Geodesic Dome Exact Fit Platform Build
Why not a round platform?
While a round platform can work alright for larger domes (4V or higher frequency), it is not recommended for our most popular 3V domes as the curve would stick out in between the hubs.
Deck Blocks and Runners
These are the bottom supporting structure. Please note that the runner structure has less sides than the upper joist structure - this may seem strange, but it saves material, time, cuts, and deck blocks, while supporting all sides of the joist structure!
They are cut out of treated 4x6 beams. If you cannot find these at your local building supply, a triple layer of 2x6 lumber will also work like in the picture below.
On level ground, the runner structure can rest directly on post saddles on the deck blocks.
On sloped ground, you will need to use posts or screw piles in order to build up the support structure.
Use post saddles on top of the deck blocks - they will need to be larger than the beams to accommodate for the angle
Use simpson strong ties on the corners and joist hangers where the joists meet the perimeter.
Now we are coming to the most confusing part we always get asked about:
How does the bottom layer of plywood sit on the runners? The answer is - it doesn’t. It is attached to the underside of the joist structure.
Build your 2x6 joist structure according to the plans and cut list, using joist hangers and tie plates.
Then slide the plywood underneath piece buy piece with some help and screw it into the underside of the joists from the bottom.
You may want to build the joist structure in sections to make this easier.
It may make sense to build the joist structure in sections so that it is easier to attach the plywood to the underside.
Once all the bottom plywood is in place, trim the edges and you can place the insulation batting between the joists.
We recommend Rockwool as it is more resistant to moisture and critters don’t like to live in it.
The bottom plywood provides more structural rigidity, however we have seen people use hardware cloth (fine, rodent proof stainless steel mesh) on the bottom to hold the insulation as well.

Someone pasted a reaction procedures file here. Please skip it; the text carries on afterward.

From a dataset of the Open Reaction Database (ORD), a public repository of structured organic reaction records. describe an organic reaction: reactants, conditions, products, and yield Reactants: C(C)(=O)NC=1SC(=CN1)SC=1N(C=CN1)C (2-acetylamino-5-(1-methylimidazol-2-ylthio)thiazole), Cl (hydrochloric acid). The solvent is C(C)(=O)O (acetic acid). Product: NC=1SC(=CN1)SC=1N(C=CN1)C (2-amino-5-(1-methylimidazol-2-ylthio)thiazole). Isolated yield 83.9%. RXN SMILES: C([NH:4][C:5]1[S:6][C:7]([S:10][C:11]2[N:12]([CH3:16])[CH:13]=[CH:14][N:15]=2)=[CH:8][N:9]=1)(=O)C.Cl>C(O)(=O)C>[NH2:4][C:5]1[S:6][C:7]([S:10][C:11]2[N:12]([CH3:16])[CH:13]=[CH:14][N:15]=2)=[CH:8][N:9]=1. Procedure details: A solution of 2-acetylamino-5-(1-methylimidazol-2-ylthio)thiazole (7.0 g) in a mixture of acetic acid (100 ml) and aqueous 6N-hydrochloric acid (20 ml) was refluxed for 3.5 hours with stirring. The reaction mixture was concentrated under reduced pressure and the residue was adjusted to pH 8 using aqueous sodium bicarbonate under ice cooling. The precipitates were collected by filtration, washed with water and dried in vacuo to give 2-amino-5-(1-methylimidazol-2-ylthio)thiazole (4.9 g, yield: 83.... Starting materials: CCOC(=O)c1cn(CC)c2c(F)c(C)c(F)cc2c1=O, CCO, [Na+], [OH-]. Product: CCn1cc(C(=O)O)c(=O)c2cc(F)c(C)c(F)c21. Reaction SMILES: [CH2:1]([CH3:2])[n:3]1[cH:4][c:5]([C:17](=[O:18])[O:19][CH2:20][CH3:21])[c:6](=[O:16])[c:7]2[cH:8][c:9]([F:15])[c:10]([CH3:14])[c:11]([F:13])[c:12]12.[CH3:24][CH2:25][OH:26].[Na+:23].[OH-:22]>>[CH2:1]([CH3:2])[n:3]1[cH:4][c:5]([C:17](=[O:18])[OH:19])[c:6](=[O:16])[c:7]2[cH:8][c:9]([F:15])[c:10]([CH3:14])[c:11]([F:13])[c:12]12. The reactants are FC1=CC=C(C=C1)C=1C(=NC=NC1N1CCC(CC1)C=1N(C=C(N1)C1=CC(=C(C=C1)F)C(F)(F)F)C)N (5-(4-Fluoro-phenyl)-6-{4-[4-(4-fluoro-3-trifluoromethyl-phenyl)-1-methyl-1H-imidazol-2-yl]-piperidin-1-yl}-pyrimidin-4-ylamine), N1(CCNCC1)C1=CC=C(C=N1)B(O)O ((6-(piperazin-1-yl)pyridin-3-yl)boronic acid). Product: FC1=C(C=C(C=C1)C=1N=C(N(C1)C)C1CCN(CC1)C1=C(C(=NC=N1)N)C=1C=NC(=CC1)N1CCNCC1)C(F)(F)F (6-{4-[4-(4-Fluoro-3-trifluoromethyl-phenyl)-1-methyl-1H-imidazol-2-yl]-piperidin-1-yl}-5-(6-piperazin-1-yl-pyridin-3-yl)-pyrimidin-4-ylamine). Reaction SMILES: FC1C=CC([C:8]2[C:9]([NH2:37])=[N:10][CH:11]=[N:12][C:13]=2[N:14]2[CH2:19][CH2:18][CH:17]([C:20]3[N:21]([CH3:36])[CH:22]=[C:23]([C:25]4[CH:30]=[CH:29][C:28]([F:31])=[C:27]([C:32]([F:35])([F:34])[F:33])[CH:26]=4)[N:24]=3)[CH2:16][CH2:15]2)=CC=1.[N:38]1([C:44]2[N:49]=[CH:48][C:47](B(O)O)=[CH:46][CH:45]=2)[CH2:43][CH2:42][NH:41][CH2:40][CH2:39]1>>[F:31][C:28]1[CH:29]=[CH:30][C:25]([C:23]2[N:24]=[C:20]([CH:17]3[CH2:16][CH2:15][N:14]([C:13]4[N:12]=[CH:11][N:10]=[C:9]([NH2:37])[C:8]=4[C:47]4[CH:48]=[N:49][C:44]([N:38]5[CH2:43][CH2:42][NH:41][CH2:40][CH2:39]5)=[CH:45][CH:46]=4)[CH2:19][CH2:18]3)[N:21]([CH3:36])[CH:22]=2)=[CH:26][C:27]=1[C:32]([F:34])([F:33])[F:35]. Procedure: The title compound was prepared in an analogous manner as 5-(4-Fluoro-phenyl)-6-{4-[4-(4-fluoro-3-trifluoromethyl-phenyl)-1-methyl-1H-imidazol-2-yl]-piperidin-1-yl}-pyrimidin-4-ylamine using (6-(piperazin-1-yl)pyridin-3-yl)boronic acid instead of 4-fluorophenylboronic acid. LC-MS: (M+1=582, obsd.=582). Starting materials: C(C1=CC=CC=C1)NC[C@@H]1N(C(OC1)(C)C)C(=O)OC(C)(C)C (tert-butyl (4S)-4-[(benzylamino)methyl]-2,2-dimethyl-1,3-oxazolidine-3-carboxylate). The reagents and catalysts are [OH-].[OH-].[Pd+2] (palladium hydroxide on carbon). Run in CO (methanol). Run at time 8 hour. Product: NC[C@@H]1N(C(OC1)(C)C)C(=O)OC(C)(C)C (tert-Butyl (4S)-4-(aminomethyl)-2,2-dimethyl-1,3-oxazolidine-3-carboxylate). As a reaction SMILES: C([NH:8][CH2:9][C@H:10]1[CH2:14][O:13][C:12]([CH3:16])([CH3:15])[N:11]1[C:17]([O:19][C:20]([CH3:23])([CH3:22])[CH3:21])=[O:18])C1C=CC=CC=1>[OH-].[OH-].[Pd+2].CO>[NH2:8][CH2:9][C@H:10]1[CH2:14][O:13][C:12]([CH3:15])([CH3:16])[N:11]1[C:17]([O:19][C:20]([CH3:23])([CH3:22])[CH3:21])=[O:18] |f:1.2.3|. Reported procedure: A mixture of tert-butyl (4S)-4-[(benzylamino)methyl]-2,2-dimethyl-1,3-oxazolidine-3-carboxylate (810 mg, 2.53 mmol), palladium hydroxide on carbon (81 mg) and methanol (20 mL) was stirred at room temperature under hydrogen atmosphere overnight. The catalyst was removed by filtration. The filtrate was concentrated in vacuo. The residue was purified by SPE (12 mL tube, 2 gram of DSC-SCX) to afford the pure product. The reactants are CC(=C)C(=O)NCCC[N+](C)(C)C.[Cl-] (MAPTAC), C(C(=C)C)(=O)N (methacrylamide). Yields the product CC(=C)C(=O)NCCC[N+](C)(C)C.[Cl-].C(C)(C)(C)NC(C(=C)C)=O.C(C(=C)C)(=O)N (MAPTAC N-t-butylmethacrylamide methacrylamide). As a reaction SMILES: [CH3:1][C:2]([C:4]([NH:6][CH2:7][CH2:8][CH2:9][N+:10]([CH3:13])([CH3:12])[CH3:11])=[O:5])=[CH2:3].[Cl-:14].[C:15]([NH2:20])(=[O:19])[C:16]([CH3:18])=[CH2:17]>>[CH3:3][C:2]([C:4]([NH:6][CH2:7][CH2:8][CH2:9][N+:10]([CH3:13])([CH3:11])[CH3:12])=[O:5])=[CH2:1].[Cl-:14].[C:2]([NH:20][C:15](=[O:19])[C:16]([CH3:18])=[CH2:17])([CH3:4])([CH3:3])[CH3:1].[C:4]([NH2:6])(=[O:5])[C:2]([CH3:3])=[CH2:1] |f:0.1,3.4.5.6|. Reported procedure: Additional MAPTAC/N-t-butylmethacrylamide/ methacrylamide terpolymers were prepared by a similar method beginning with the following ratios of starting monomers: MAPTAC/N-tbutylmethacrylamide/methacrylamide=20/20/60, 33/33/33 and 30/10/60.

At this point you will also want to make sure that all your services are in place - plumbing, wiring, ducting etc.
Lay our the subfloor 3/4" plywood on the joists according to the pattern on the plans and screw it down. You may want to use wood filler in the cracks.
Tip: for a low-budget yet beautiful floor, you can use a tiger torch to lightly burn the plywood and bring out the wood grain, and then apply a couple of layers of clear flooring finish to seal it. Please make sure to do this BEFORE you set up your dome so it doesn’t light on fire!
What is wrong with this picture?
Nothing, you may think - it looks like the perfect luxury Dome resort setup!
It may be nice to have a larger deck around your dome so you can walk around it and have a sitting area, like in this picture.
However, this can bring with it some complications for weatherproofing and insulation. Also, decking is expensive, so why waste it underneath the flooring of your dome?
Floor Insulation is a factor as well - without it, your dome will be 3-season at best.
We strongly advise against simply plopping a dome onto a rectangular deck. Water will run under the edge, quite possibly causing rot, mold, insect infestation and other problems.
There are a few ways to help avoid these issues:
1. At the very minimum, cut a perimeter gap in the decking so that rain water can drain through and down and cannot travel into the dome, and tuck the cover skirt through that gap to the best of your ability.
Plan for better weatherproofing from the start:
Build your larger deck structure, then lay out a plywood subfloor on top in the measurements of our exact fit platform plans.
Insulate the subfloor from underneath by adding blocking and insulation or sprayfoam from the bottom
Cut the dome skirt in order to tuck between the joists, and ideally add a weatherproofing membrane on the joists where the water will run off the dome.
Then run the decking up to the outside of the dome with a drainage gap for water.
This is still not ideal as water will still continuously run down the joists when it rains, but at least water will not be able to seep into the dome, or sit on your decking
- but much better than the centerpede infestation, rot and mold we have seen under the wet flap...
Build up from the deck:
Build your larger deck structure, then build up the top joist structure only of exact fit platform plans - including the insulation and top plywood.
don’t waste expensive decking
underneath the platform - 3/8 plywood will do!
ideally leave a drainage gap around the exact fit platform to avoid excessive moisture on the decking
Dome floor integrated in deck:
This is another way of doing it - the joist structure is integraged in the deck only raised up a little bit - but don’t forget that drainage gap for the cover skirt to tuck through!
More pictures to illustrate this option
Build your sitting deck where you need it
You may only need a sitting deck or porch on one side of the dome - a walk- around deck often has a lot of wasted space (and expensive lumber) where it will rarely ever be used.
Just build a deck where you need it after the platform is built - and again, make sure to leave that drainage gap (not in picture) for runoff water to shed.
Weatherproofing your Dome
Start by stapling the cover skirt to the outside edge of your exact fit platform.
With the removable panorama window, you will not want to staple the skirt below the window. You could apply sticky velcro tape to seal it and still be able to open it.
We have found this PVC trim on a roll useful for both the outside and inside edges of the dome.
You can staple or screw it and caulk the screw holes.